How Apple designs an API
Written by Ian Elliot   
Thursday, 26 August 2010
What exactly is the message of an Apple video about how it develops APIs? Watch it and see if you can figure it out.



This is a strange little video that has surfaced recently. The title is "Bertrand Serlet on using Apple's private APIs" but if you watch the video you will find that it's a description of how Apple designs and develops APIs. It's short and interesting but what has it to do with "private APIs"? This is a subject that any iPhone programmer will tell you is a sore point because Apple doesn't allow apps to use APIs that are classified as "private" and this arguably stifles innovation.




If you contemplate this short video for a moment and attempt to extract its message then you will come away with several ideas.

  • The best APIs are old.
  • To become old they have to mature in safety.
  • Private APIs used internally by Apple are in a safe and loving environment for APIs to grow.
  • We don't want you to use private APIs because we might tweak them and hence break your application.

What most other companies do is to issue the API as a beta or preview and let programmers use the API at their own peril. Arguably this isn't a good idea for a mobile phone platform because a change to the API might crash the app, which in turn might crash the phone.

However reasonable you think Apple's approach is  it still hurts to be treated like imbeciles who don't want to maintain our apps and who can't make choices for ourselves on the dangers of bugs. It also raises the question of how much confidence Apple has in its OS when it bans applications that might, at some future time behave badly. One of the first responsibilities of an OS is to contain any bad behavior and stop it from bringing the house down.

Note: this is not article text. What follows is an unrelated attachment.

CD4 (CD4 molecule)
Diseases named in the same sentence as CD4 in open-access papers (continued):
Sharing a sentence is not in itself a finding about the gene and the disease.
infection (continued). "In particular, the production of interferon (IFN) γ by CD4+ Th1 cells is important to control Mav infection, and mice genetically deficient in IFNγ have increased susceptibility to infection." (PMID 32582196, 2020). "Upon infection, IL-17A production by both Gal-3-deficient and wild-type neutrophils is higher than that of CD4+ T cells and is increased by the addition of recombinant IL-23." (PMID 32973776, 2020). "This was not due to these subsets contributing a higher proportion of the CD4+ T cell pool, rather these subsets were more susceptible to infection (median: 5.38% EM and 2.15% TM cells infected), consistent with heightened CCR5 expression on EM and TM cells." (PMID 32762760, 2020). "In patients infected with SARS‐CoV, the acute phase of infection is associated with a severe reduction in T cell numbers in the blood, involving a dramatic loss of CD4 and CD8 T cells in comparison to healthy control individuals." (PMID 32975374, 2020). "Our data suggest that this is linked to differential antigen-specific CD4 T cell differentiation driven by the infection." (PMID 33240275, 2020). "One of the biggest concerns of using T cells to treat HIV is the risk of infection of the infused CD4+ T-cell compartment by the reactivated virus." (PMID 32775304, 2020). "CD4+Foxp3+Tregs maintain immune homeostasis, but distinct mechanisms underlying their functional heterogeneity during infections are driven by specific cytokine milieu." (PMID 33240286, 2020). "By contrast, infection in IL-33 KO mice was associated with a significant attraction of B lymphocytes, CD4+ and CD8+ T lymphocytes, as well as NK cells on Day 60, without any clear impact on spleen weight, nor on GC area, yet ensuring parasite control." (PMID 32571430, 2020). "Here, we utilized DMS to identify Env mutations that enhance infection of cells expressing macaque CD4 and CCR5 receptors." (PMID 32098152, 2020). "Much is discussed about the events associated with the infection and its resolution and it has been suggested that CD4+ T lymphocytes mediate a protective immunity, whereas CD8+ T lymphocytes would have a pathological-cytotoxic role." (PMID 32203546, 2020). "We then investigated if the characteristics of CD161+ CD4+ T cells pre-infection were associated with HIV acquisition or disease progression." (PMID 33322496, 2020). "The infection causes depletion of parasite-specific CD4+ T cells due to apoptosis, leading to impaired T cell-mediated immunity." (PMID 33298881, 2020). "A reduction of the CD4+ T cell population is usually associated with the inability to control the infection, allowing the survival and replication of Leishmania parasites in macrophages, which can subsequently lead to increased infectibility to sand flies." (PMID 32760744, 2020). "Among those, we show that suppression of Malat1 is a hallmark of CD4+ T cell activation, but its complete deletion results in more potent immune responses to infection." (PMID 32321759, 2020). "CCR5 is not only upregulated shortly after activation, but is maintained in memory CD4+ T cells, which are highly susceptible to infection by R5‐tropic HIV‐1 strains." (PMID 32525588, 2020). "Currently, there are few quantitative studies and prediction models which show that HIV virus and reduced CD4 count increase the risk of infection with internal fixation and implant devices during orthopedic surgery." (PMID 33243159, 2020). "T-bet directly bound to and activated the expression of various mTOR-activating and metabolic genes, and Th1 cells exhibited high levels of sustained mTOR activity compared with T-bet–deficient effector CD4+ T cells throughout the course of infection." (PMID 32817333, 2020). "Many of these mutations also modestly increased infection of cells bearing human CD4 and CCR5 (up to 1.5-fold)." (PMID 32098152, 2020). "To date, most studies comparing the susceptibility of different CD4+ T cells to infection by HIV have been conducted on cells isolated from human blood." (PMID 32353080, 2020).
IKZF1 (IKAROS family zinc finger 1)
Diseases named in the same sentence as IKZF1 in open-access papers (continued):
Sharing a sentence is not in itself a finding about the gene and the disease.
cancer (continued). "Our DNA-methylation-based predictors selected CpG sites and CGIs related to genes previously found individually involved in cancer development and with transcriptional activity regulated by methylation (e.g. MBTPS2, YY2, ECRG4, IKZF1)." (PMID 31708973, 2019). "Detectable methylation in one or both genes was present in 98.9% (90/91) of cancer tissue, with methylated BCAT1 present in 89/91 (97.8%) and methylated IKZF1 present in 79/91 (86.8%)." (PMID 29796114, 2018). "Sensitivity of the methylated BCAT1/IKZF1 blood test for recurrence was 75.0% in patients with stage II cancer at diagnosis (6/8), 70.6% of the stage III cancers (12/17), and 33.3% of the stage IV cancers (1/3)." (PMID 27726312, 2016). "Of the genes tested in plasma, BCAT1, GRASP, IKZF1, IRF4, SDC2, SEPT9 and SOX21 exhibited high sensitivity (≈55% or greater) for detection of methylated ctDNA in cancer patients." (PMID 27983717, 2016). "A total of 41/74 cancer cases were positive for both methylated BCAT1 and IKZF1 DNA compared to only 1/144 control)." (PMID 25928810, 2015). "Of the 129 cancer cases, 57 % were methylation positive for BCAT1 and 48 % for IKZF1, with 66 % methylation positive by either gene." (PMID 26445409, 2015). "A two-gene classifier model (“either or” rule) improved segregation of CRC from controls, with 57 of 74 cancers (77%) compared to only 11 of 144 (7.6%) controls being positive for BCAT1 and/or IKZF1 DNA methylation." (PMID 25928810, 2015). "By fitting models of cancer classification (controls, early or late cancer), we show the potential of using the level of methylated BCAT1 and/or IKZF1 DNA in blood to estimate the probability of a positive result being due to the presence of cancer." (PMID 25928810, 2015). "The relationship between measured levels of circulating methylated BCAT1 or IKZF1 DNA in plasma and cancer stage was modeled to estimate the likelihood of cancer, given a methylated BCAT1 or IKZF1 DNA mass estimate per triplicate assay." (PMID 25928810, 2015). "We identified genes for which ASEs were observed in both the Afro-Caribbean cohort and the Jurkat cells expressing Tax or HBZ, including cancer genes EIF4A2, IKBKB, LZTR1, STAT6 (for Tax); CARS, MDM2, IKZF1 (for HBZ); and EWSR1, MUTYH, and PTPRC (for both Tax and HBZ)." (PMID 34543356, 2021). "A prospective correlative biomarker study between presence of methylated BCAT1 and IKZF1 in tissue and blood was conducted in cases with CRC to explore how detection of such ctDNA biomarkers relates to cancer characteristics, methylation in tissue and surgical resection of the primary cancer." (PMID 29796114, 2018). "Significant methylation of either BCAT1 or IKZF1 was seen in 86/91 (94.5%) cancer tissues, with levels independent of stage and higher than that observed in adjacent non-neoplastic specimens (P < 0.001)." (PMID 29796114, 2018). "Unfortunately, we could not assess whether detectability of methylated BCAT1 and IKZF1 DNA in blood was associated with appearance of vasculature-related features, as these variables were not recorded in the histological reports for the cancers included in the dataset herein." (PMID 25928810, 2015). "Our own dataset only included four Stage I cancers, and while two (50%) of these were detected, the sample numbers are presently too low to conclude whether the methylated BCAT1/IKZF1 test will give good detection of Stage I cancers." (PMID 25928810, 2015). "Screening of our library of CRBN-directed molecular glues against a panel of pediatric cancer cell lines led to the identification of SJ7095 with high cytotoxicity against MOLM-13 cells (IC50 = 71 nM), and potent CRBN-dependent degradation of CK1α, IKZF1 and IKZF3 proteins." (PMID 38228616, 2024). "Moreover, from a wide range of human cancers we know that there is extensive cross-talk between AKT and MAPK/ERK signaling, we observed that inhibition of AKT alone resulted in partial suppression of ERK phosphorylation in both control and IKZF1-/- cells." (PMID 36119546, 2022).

"Bertrand Serlet is Apple's senior vice president of Software Engineering, and is responsible for leading Apple's Software Engineering group. Serlet reports directly to the CEO.

Serlet joined Apple in 1997, and has been a key player in the definition, development and creation of Mac OS X, the world's most advanced operating system. As vice president of Platform Technology, Serlet managed the largest part of the Mac OS software engineering group. Before joining Apple, Serlet spent 4 years at Xerox PARC, then joined NeXT in 1989.

Serlet holds a doctorate in Computer Science from the University of Orsay, France."



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Last Updated ( Thursday, 26 August 2010 )